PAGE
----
View Full Version : Hyper focus and newest research

05-21-15, 04:07 PM
Hi everybody

Recently I was told that the latest research showed that ADD (meaning ADHD without the hyperactivity) in reality may actually be the combination of autism (ASF) with high sensitivity.
However, I haven't been able to find more information about that theory. At the same time it frustrates me a lot if thatīs the case, since I can't identify with the autistic traits that relate to social skills. I do have problems with hyperfocus and an extreme attention to detail, but I can easily read people's emotions and I value social interaction a lot. As far as I know, one of the most central characteristics of autism is not being able to read people?

Because of this I am quite confused, as I am trying to map my identity in relation to my condition.
Does anyone know more about the theory I mentioned above? Are there any other sources backing this theory? And what are your own experiences? Can any of you relate to my scepticism regarding the connection between ADD and autism? And what is your experiences with your ADD?

I am looking forward to any feedback you can give me.

05-21-15, 06:26 PM
Where did you hear that?

There can be some shared traits between ADHD and autism, including sensitivities and difficulties with emotional regulation and shifting attention. People can also have both ADHD and autism.

Still, I've not heard of ADHD (with or without prominent hyperactivity/impulsivity symptoms) being considered to be a combination of autistic traits + sensitivity.

There has been some more serious research on what some researchers call "sluggish cognitive tempo" or "SCT", which also has some commonalities with ADHD and often seems to co-occur. You might find this topic interesting. There have been several SCT-related threads here (mostly in the "Inattentive ADD" section), and there are also some articles floating around elsewhere, in addition to the scientific literature.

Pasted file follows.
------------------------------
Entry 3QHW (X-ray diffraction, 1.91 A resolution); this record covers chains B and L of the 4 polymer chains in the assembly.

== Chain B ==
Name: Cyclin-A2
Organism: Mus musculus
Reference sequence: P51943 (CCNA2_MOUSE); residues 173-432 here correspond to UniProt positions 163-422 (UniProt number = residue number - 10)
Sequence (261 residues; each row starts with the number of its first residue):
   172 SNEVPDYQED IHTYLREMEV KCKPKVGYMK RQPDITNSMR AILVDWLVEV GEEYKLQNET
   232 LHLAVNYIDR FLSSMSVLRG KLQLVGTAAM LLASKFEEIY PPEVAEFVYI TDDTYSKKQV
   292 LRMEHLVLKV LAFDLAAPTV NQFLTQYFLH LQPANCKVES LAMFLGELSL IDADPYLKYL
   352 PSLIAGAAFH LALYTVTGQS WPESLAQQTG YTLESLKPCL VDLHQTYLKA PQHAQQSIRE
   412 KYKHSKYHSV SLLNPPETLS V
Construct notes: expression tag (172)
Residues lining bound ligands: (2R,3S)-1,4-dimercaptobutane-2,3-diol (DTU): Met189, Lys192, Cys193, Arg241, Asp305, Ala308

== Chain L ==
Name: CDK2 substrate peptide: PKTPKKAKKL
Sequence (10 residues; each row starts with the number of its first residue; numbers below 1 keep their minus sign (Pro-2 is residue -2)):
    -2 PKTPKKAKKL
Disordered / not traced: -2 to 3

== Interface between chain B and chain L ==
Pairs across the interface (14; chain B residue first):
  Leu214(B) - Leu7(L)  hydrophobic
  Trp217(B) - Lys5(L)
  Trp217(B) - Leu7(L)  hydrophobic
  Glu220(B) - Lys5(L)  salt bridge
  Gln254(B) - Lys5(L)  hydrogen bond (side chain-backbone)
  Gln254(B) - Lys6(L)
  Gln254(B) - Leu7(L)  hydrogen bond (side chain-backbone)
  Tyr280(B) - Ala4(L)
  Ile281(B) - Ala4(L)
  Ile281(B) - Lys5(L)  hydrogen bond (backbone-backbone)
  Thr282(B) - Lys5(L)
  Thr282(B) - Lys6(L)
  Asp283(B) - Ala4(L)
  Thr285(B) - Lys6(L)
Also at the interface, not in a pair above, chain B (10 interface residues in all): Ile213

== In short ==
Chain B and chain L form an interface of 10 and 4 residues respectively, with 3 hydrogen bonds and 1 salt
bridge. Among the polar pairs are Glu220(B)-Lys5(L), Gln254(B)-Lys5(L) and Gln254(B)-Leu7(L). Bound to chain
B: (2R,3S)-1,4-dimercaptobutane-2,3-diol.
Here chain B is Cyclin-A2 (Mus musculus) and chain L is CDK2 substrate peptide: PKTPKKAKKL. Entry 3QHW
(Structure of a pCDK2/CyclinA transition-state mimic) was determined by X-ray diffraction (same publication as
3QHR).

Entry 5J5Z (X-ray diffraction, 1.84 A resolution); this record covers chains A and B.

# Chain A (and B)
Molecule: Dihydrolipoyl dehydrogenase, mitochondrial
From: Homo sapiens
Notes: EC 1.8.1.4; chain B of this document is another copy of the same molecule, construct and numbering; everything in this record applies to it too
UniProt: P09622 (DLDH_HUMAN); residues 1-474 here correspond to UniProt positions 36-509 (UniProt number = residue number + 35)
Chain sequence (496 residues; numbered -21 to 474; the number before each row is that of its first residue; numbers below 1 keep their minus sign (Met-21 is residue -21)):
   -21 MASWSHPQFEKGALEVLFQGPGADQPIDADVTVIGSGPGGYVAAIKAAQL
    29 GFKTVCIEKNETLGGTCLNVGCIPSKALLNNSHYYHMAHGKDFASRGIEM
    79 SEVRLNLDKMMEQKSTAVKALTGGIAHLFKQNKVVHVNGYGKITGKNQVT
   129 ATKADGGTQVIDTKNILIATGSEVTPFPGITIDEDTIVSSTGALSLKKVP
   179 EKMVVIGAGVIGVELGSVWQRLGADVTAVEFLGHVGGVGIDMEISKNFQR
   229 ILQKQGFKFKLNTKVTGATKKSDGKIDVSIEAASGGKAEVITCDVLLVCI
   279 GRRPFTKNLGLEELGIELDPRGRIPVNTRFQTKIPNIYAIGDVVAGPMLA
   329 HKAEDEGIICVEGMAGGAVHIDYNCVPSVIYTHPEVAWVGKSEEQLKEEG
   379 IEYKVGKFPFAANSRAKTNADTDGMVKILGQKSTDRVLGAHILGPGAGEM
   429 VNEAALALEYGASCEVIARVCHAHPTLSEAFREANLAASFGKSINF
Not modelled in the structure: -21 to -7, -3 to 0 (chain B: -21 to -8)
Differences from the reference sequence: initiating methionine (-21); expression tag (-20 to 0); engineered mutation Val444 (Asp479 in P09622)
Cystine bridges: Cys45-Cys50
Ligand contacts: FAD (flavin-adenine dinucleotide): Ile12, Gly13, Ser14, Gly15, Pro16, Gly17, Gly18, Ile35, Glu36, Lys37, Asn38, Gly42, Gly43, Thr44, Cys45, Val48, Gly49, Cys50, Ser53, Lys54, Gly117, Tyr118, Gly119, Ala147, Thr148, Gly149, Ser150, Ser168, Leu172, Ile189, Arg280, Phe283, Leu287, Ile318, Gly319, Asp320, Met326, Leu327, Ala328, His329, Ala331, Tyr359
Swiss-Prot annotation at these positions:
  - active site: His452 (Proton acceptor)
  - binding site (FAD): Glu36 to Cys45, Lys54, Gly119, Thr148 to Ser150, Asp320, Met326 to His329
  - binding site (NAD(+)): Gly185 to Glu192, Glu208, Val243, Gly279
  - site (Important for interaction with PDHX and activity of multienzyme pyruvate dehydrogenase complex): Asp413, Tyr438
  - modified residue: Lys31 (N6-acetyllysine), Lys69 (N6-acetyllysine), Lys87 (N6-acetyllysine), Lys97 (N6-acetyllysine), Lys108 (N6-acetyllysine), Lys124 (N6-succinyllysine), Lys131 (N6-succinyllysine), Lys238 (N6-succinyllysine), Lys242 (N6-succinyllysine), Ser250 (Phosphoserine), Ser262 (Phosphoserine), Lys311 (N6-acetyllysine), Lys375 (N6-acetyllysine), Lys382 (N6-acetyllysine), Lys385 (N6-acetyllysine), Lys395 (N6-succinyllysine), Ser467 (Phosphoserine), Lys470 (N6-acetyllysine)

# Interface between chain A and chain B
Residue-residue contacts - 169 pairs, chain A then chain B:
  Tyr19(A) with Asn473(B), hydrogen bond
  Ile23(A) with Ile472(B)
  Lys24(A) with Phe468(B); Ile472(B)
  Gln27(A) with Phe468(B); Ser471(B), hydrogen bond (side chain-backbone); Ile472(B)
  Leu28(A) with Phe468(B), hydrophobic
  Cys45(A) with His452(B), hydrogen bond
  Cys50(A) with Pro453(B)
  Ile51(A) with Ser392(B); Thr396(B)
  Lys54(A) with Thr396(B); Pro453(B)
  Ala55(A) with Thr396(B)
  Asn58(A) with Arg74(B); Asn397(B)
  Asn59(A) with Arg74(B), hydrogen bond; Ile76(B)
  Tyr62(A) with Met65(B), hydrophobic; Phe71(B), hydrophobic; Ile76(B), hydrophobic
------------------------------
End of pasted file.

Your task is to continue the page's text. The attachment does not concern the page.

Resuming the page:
My general feeling is that any diagnostic label is going to be imperfect -- it will capture some aspects of a person's behavior and cognition better than others, and the labels represent current (and, because of the way the labels are decided, often actually outdated!) thinking about disorders. The experts' understanding of disorders, how they fit with each other, and how and why different people struggle with different aspects of them, will necessarily change over time as we learn more about the brain and behavior and what influences it.

So, to sum up...
a) I haven't heard of ADHD (predominantly inattentive) being described as autism + sensitivities,